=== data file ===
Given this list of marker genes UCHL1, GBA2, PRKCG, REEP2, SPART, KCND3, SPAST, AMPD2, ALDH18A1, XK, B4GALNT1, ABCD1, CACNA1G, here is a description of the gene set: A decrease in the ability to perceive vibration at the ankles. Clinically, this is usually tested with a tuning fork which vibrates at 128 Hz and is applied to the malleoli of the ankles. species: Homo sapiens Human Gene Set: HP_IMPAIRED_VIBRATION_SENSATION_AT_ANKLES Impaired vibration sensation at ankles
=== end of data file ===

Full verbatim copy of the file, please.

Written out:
Given this list of marker genes UCHL1, GBA2, PRKCG, REEP2, SPART, KCND3, SPAST, AMPD2, ALDH18A1, XK, B4GALNT1, ABCD1, CACNA1G, here is a description of the gene set: A decrease in the ability to perceive vibration at the ankles. Clinically, this is usually tested with a tuning fork which vibrates at 128 Hz and is applied to the malleoli of the ankles. species: Homo sapiens Human Gene Set: HP_IMPAIRED_VIBRATION_SENSATION_AT_ANKLES Impaired vibration sensation at ankles